Ethics By Aristotle Book V: Chapter X - Equity and Justice

Our next subject is equity and the equitable (to epiekes), and their respective relations to justice and the just. For on examination they appear to be neither absolutely the same nor generically different; and while we sometime praise what is equitable and the equitable man (so that we apply the name by way of praise even to instances of the other virtues, instead of 'good' meaning by epieikestebon that a thing is better), at other times, when we reason it out, it seems strange if the equitable, being something different from the just, is yet praiseworthy; for either the just or the equitable is not good, if they are different; or, if both are good, they are the same.

These, then, are pretty much the considerations that give rise to the problem about the equitable; they are all in a sense correct and not opposed to one another; for the equitable, though it is better than one kind of justice, yet is just, and it is not as being a different class of thing that it is better than the just. The same thing, then, is just and equitable, and while both are good the equitable is superior. What creates the problem is that the equitable is just, but not the legally just but a correction of legal justice. The reason is that all law is universal but about some things it is not possible to make a universal statement which shall be correct. In those cases, then, in which it is necessary to speak universally, but not possible to do so correctly, the law takes the usual case, though it is not ignorant of the possibility of error. And it is none the less correct; for the error is in the law nor in the legislator but in the nature of the thing, since the matter of practical affairs is of this kind from the start. When the law speaks universally, then, and a case arises on it which is not covered by the universal statement, then it is right, where the legislator fails us and has erred by oversimplicity, to correct the omission-to say what the legislator himself would have said had he been present, and would have put into his law if he had known. Hence the equitable is just, and better than one kind of justice-not better than absolute justice but better than the error that arises from the absoluteness of the statement. And this is the nature of the equitable, a correction of law where it is defective owing to its universality. In fact this is the reason why all things are not determined by law, that about some things it is impossible to lay down a law, so that a decree is needed. For when the thing is indefinite the rule also is indefinite, like the leaden rule used in making the Lesbian moulding; the rule adapts itself to the shape of the stone and is not rigid, and so too the decree is adapted to the facts.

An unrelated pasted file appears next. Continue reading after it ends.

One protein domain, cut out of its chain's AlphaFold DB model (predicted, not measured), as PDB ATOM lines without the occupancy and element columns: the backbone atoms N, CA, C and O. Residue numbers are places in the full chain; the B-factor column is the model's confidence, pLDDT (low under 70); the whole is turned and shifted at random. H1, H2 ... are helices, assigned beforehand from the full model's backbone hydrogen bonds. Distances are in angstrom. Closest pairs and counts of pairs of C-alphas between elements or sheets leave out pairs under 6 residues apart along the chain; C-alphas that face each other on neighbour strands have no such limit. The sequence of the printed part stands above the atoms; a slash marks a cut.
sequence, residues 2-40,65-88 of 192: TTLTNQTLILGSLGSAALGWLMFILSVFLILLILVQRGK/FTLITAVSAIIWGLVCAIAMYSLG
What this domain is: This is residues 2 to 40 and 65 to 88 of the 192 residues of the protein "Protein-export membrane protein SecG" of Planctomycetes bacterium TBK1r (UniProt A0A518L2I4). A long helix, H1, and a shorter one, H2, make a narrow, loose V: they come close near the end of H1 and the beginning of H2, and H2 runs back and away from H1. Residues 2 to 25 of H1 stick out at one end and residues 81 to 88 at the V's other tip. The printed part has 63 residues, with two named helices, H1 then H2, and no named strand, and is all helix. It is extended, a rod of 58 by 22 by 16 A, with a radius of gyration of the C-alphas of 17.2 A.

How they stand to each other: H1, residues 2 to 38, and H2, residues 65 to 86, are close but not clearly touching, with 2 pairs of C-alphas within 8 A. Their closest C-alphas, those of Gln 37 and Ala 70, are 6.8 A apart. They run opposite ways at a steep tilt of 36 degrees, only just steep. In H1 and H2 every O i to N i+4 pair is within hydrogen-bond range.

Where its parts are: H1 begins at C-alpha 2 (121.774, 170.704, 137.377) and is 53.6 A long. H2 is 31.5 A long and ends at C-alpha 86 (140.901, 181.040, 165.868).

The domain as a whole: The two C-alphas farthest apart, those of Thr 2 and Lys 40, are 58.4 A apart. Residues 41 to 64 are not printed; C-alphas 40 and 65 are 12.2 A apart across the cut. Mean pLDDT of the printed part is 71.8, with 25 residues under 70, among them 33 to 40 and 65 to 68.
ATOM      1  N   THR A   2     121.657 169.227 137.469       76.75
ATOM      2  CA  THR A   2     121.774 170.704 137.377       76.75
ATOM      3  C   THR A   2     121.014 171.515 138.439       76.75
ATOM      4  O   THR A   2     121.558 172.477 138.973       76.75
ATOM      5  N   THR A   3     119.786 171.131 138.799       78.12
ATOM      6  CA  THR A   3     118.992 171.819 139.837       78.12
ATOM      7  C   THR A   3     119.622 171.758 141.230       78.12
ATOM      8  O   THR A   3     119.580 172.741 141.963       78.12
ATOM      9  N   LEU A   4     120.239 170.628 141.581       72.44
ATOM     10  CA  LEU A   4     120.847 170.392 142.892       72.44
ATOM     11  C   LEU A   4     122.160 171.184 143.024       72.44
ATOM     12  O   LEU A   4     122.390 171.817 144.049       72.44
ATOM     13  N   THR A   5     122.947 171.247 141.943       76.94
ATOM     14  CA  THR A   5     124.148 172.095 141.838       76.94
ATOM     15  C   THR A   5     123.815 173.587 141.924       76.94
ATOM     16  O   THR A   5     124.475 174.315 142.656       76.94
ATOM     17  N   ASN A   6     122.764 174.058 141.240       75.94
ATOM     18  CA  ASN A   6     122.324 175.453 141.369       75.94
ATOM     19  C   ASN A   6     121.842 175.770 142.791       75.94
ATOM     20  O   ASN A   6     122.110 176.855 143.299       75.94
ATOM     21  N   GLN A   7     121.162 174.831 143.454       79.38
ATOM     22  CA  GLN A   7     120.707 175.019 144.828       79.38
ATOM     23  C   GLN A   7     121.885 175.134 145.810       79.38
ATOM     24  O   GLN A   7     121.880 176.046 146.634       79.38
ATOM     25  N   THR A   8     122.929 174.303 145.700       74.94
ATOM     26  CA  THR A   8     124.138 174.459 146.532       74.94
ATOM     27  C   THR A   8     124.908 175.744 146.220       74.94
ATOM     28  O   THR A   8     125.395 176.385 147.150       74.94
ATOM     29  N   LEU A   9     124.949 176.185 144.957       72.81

It is plain, then, what the equitable is, and that it is just and is better than one kind of justice. It is evident also from this who the equitable man is; the man who chooses and does such acts, and is no stickler for his rights in a bad sense but tends to take less than his share though he has the law oft his side, is equitable, and this state of character is equity, which is a sort of justice and not a different state of character.

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